By David Enna, Tipswatch.com
The U.S. Treasury on Thursday (Feb. 18, 2021) will auction $9 billion in a new 30-year TIPS, CUSIP 912810SV1. The coupon rate and real yield to maturity will be set by the auction results, but a couple things are nearly certain: 1) The coupon rate will be set at a record-low 0.125%, and 2) the real yield to maturity is likely to be negative to inflation.
Because my style of investing in TIPS is to buy and hold them to maturity, a 30-year TIPS has zero appeal for me. I have invested in them in the past, with maturities in 2029 (3.875% coupon rate) and 2041 (2.125% coupon rate). Those remain outstanding investments, but now that the new-issue maturity date has stretched out beyond my likely lifespan — 2051 — and real yields have dropped to negative levels, a 30-year TIPS doesn’t interest me.
A TIPS is an investment that pays a coupon rate well below that of other Treasury investments of the same term. But with a TIPS, the principal balance adjusts each month (usually up, but sometimes down) to match the current U.S. inflation rate. So, the “real yield to maturity” of a TIPS indicates how much an investor will earn above (or below) inflation.
The U.S. Treasury is currently estimating the real yield of a full-term 30-year TIPS at -0.16%, which means an investor is willing to accept a return 0.16% less than official U.S. inflation over the next 30 years. That yield estimate has actually been rising recently, coming off a 2021 low of -0.39% on Jan. 4.
The lowest auctioned real yield for any 29- to 30-year TIPS was set last year, on Aug. 20, when a 29-year, 6-month TIPS got a real yield of -0.272%. That is the only auction of this term to ever get a negative real yield.
If Thursday’s auction result sets the real yield in the negative range, the Treasury will set the coupon rate of this TIPS at 0.125%, and investors will have to pay a premium, probably about $108.50 (or more) for $100 of par value in this TIPS.
To summarize, then, an investor interested in purchasing $10,000 of this TIPS will have to make an initial investment of about $10,850, and then will receive about $12.50 in interest payments a year, rising with inflation. The principal balance will also rise with inflation, for 30 years. The accrued principal (which is taxable in the current year it is accrued) can’t be touched until the TIPS matures or is sold. This is the reason a TIPS of this term, with this low a yield, should only be purchased in a tax deferred account.
Here is the trend over the last 5 years in the 30-year real yield, showing the dramatic drop in after-inflation returns since early 2019, and the dip into negative yields after the Federal Reserve began its bond-buying stimulus program in March:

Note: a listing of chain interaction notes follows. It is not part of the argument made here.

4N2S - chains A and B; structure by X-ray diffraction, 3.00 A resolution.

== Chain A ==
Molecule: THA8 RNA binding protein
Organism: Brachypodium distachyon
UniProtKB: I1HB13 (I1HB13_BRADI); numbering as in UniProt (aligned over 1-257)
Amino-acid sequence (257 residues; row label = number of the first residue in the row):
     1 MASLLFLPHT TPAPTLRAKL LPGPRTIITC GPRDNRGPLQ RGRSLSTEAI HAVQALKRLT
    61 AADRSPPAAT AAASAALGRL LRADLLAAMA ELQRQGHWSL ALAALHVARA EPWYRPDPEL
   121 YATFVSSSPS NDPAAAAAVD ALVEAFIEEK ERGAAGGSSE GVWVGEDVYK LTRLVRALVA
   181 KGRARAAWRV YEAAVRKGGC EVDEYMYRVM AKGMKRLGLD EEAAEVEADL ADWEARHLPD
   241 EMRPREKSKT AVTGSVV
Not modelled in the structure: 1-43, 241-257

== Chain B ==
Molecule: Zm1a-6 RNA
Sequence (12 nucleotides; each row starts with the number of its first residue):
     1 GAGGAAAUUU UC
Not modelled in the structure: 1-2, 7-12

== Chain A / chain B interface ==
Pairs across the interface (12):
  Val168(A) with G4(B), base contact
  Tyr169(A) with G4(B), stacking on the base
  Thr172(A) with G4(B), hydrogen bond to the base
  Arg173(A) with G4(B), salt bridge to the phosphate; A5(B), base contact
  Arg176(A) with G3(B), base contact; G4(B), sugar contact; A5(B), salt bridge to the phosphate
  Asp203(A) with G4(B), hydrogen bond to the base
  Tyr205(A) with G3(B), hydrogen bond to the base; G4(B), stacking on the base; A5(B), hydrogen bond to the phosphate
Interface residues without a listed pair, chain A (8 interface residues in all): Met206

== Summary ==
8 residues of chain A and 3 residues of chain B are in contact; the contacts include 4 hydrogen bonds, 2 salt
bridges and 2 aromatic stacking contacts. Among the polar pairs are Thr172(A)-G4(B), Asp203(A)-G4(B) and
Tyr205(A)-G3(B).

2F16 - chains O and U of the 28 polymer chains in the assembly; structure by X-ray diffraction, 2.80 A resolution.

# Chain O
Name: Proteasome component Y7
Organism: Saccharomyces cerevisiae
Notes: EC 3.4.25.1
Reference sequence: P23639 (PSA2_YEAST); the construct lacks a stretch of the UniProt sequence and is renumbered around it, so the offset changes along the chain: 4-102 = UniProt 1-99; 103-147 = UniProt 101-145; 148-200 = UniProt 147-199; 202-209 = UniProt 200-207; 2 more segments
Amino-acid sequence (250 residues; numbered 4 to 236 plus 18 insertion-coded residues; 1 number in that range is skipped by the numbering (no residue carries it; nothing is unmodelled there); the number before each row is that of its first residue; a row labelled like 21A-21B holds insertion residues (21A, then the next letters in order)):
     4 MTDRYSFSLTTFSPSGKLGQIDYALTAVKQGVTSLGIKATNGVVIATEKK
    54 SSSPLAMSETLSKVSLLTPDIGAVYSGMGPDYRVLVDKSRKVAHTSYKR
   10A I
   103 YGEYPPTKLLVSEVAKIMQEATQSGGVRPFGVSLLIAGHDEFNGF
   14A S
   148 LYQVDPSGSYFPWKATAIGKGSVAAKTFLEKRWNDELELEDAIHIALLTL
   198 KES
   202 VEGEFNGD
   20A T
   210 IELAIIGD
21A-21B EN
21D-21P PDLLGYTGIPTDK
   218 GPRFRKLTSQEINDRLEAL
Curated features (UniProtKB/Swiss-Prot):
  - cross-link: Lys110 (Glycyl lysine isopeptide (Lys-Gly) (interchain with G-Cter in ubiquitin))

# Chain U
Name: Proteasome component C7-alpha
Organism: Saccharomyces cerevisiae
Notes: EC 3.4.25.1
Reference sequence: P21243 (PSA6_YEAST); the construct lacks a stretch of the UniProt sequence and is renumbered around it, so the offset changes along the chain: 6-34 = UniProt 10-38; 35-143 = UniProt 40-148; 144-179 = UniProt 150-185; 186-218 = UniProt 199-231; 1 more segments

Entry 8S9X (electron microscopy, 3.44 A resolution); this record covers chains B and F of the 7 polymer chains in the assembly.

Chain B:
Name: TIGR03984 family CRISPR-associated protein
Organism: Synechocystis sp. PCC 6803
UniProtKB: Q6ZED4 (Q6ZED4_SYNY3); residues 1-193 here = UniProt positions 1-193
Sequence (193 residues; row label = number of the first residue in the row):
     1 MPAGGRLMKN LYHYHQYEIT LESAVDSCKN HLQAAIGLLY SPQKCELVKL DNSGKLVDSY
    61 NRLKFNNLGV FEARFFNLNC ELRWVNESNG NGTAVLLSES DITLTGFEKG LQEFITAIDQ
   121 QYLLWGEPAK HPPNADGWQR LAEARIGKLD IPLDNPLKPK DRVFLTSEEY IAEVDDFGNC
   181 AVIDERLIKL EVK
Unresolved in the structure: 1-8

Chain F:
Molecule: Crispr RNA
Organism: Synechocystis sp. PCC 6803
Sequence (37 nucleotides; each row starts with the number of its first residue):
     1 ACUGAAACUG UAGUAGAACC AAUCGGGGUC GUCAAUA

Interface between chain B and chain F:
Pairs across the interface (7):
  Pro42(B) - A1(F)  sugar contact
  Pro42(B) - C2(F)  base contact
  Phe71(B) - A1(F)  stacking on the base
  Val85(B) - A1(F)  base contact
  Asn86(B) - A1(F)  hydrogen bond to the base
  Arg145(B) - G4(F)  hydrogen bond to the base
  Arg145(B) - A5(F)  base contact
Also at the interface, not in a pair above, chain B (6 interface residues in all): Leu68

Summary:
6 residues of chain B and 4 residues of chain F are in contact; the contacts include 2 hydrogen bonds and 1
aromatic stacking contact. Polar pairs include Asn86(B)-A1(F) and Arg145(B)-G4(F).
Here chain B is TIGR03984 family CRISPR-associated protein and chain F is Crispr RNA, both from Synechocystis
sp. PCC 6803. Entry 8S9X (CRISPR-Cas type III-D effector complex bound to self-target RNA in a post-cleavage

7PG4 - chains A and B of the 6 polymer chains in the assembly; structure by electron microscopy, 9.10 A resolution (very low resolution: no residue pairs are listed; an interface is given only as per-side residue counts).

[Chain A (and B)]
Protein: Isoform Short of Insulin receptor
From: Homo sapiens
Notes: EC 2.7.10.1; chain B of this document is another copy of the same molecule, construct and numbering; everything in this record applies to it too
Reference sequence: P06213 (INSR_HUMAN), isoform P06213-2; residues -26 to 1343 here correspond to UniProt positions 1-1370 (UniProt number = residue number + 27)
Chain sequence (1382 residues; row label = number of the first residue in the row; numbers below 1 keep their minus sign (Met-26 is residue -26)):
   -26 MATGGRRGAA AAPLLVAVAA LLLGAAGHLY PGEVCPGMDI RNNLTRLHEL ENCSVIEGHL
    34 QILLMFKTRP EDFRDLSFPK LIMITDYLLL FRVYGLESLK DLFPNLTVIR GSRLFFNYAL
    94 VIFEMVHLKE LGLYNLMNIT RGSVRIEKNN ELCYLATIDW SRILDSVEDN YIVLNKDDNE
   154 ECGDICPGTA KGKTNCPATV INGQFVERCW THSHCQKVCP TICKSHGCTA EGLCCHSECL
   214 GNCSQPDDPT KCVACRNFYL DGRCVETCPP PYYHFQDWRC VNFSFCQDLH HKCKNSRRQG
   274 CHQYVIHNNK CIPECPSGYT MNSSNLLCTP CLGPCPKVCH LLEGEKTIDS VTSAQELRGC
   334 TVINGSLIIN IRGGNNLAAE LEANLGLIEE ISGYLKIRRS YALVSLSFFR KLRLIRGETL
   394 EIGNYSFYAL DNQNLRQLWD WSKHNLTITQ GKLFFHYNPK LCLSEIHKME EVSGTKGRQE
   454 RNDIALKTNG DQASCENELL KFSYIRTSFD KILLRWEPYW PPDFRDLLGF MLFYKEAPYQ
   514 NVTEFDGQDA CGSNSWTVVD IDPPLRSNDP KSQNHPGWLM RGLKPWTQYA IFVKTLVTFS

30-year TIPS as trading investment
Because 30-year Treasurys (bonds or TIPS) are so volatile, many investors find them appealing for short-term trades. For example, a new 30-year TIPS issued a year ago, on Feb. 20, 2020, got a real yield of just 0.261% and a coupon rate of 0.250%, both of which look unattractive. But that TIPS — which auctioned with an adjusted price of about $99.64 — is now trading on the secondary market at $112.46, a gain of 12.5% in a year.
A small swing in yield for a 30-year Treasury can generate a large gain or loss in the short term. Traders just need to understand the risk. It’s not my thing. I have no opinion.
30-year inflation breakeven rate
With a 30-year Treasury bond trading with a nominal yield of 2.01%, this TIPS would get an inflation breakeven rate of 2.17% if it auctions with a real yield of -0.16%. That would be the highest breakeven rate for any auction of this term since October 2013, but breakevens were also near this level in 2018. A higher inflation breakeven rate indicates that a TIPS is becoming more “expensive” versus a nominal Treasury of the same term.
Here is the trend in the 30-year inflation breakeven rate over the last 5 years, showing the very strong rise in inflation expectations since the worst days of the pandemic in March 2020:
The obvious alternative: U.S. Series I Savings Bonds
Another Treasury issue, the U.S. Series I Savings Bond, also adjusts to official U.S. inflation but currently has a real yield of 0.0%, which is 16 basis points higher than a 30-year TIPS. (That spread is equal to nearly 5% in current value.) But the I Bond has other significant advantages: 1) a flexible maturity date of 1 year with a small penalty, or 5 to 30 years with no penalty, 2) tax-deferred interest payments, and 3) much better protection against future deflation.
When a 30-year TIPS has a negative real yield, the I Bond is a superior investment. Purchases are limited, however, to $10,000 per person per calendar year.
The Feb. 18 auction
Noncompetitive bids (like those made at a brokerage or Treasury Direct) close at noon on Feb. 18, and the auction ends at 1 p.m. I will be posting the results Thursday after the close.
Here’s a history of recent TIPS auctions of this term: